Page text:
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An abdominal lump is a swelling or bulge that emerges from any area of the abdomen. It most often feels soft, but may be firm, depending on its underlying cause.
In most cases, a lump is caused by a hernia—a protrusion of your internal organs through the abdominal muscles. This can be easily corrected with surgery. In rarer cases, the lump may be an undescended testicle or a harmless hematoma or lipoma. In even rarer circumstances, it may be a cancerous tumor.
A hernia causes the majority of lumps in the abdomen. A hernia occurs when your internal organs push through a weakened spot in the abdominal wall. Hernias often appear after you have strained your muscles by lifting something heavy, coughing for a long period, or being constipated.
There are several types of hernias, three of which can produce a noticeable lump.
An inguinal hernia occurs when there is a weakness in the abdominal wall and a part of the intestine or other soft tissue protrudes through it. You will most likely see or feel a lump in your abdomen and will feel pain when coughing, bending, or lifting.
In some cases, there are no symptoms until the condition gets worse. By itself, a hernia is not harmful, but it needs to be repaired surgically because it can cause complications, such as loss of blood flow to the intestines or obstruction of the bowels.
An umbilical hernia is basically the same as an inguinal hernia. However, it is more localized and occurs around the navel. This type of hernia is most common in infants, and will often disappear as the baby’s abdominal wall heals. The classic sign of an umbilical hernia in a baby is outward bulging of the belly button when the infant cries.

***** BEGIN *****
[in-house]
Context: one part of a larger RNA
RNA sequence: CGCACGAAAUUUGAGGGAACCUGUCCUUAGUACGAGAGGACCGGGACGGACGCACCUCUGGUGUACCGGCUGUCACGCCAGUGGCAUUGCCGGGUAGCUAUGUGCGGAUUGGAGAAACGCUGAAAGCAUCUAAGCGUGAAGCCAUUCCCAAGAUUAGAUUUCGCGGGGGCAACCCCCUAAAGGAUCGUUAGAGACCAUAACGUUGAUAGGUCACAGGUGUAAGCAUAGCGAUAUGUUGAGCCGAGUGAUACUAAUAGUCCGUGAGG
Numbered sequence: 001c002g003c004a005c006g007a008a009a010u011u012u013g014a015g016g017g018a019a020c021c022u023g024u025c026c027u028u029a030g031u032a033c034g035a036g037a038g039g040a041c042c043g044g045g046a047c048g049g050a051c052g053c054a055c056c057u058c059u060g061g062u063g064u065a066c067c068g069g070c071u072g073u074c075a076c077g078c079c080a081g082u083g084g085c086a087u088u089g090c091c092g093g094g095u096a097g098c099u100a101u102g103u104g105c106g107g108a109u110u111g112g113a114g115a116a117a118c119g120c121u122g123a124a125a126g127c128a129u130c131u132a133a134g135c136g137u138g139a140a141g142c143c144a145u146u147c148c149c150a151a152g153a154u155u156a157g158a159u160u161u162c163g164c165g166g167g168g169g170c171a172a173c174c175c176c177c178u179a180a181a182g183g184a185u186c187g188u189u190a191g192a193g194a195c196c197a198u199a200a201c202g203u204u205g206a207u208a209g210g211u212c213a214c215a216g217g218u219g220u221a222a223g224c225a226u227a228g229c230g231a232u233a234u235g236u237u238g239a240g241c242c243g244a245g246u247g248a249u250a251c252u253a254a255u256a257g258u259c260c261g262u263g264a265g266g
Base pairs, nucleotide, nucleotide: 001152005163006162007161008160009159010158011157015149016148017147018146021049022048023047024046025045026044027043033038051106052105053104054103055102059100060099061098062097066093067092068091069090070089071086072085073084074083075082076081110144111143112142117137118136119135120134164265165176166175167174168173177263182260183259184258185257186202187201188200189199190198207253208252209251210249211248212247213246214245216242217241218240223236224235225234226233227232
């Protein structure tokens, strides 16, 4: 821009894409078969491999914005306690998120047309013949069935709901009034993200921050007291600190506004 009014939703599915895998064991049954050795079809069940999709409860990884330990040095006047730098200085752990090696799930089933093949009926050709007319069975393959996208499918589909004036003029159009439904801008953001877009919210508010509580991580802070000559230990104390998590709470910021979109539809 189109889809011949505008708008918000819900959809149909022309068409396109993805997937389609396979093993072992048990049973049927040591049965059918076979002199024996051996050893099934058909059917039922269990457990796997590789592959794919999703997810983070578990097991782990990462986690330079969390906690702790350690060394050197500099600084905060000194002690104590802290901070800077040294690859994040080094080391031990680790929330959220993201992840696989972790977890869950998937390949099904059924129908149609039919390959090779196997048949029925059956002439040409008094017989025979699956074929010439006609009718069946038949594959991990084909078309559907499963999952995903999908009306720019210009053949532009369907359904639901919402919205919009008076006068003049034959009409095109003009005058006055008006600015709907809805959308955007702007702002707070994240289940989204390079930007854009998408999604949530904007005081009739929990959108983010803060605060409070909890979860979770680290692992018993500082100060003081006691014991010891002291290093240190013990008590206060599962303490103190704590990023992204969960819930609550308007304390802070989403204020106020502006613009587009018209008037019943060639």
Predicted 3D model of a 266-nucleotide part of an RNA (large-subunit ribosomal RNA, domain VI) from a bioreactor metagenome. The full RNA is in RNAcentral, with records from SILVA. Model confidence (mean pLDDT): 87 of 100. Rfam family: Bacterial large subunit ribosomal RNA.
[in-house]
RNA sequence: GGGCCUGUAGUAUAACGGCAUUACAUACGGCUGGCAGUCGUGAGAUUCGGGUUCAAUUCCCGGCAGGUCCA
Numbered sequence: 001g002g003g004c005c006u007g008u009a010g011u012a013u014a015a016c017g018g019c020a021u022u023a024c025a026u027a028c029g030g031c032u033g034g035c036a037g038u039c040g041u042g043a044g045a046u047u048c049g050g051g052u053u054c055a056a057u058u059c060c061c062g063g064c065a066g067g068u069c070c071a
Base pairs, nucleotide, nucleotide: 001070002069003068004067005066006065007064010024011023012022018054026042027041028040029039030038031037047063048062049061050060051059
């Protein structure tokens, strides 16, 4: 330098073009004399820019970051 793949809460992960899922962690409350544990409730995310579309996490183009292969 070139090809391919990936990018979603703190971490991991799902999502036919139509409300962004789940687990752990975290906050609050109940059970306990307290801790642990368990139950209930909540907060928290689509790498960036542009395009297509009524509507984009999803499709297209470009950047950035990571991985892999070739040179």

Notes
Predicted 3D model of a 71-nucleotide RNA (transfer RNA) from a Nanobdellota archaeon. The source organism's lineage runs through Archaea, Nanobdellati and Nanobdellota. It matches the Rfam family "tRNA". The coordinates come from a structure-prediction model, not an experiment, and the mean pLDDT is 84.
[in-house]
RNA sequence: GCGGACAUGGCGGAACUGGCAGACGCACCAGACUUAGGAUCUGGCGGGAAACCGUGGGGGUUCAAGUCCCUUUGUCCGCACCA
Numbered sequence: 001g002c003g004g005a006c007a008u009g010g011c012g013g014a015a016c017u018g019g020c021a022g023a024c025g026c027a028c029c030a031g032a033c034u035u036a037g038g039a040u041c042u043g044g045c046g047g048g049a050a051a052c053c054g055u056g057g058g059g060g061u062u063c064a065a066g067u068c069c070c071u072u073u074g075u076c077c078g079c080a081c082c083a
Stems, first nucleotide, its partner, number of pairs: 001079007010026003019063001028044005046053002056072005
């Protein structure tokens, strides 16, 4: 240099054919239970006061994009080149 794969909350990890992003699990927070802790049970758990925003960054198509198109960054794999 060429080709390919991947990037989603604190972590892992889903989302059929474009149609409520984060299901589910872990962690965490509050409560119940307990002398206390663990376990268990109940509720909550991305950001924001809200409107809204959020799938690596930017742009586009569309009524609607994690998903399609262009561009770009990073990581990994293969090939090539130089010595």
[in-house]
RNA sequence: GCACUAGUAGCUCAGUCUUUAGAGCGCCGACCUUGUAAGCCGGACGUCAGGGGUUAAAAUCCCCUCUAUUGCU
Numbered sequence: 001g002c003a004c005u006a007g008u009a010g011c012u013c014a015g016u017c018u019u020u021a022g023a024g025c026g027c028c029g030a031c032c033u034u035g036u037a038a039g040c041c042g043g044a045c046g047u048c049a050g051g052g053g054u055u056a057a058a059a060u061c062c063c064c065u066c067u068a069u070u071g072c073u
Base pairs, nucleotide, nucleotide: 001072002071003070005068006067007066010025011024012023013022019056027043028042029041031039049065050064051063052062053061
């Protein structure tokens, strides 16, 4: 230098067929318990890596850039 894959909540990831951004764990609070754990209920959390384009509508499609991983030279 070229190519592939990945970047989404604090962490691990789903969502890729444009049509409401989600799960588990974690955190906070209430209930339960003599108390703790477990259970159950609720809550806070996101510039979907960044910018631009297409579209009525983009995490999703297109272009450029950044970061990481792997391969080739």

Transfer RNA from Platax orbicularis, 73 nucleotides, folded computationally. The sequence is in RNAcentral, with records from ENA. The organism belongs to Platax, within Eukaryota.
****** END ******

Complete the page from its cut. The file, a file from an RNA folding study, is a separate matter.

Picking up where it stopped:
Surgery is required to fix an umbilical hernia if it does not heal on its own by the time a child is three years old. The possible complications are similar to those of an inguinal hernia.
An incisional hernia is one that appears due to a surgical cut that has weakened the abdominal wall. It requires corrective surgery to avoid complications.
If a hernia does not cause an abdominal lump, there are several other possibilities.
This is a collection of blood under the skin that results from broken blood vessels. It is typically caused by an injury. The hematoma can form a bulge in your abdomen if this is where it occurred, and it will likely cause discoloration of your skin. It will most likely resolve on its own, with no need for treatment.
A lipoma is a lump of fat that collects under the skin. It feels like a firm, rubbery bulge that moves slightly when pushed. Lipomas grow very slowly, can occur anywhere on the body, and are almost always benign. They can be removed surgically, but in most cases, surgery is not necessary.
During fetal development, the testicles form in the abdomen and then descend into the scrotum. In some cases, one or more of them does not fully descend. This may cause a small lump near the groin in newborn boys and can be corrected with hormone therapy or surgery to bring the testicle into position.
Although very rare, a benign or cancerous tumor on an organ in the abdomen or in the skin or muscles can cause a noticeable lump. Whether it requires surgery or another type of treatment depends on the type of tumor and its location.
If you feel or see any type of lump in your abdomen that you cannot identify, make an appointment to see your doctor. If you also have a fever, vomiting, or pain around the lump, you may need emergency care.
At your doctor’s appointment, you can expect to receive a physical examination of your abdomen. Your doctor may ask you to cough or strain in some way while you are examined.
He or she may also ask you questions such as:
If you have a hernia, your doctor will likely be able to diagnose it during the physical exam. You can then discuss arrangements for a surgical correction.
If your doctor does not believe the lump is a hernia, it may require further testing. For a hematoma or lipoma, you will likely not need further tests, but if a tumor is suspected, you may need imaging tests to determine its location and extent. You may also need a biopsy (tissue removal) to determine if the tumor is benign or malignant (cancerous).
Written by: Mary Ellen Ellis
Published on Aug 30, 2012
Updated on Feb 15, 2013
Medically reviewed by George Krucik, MD
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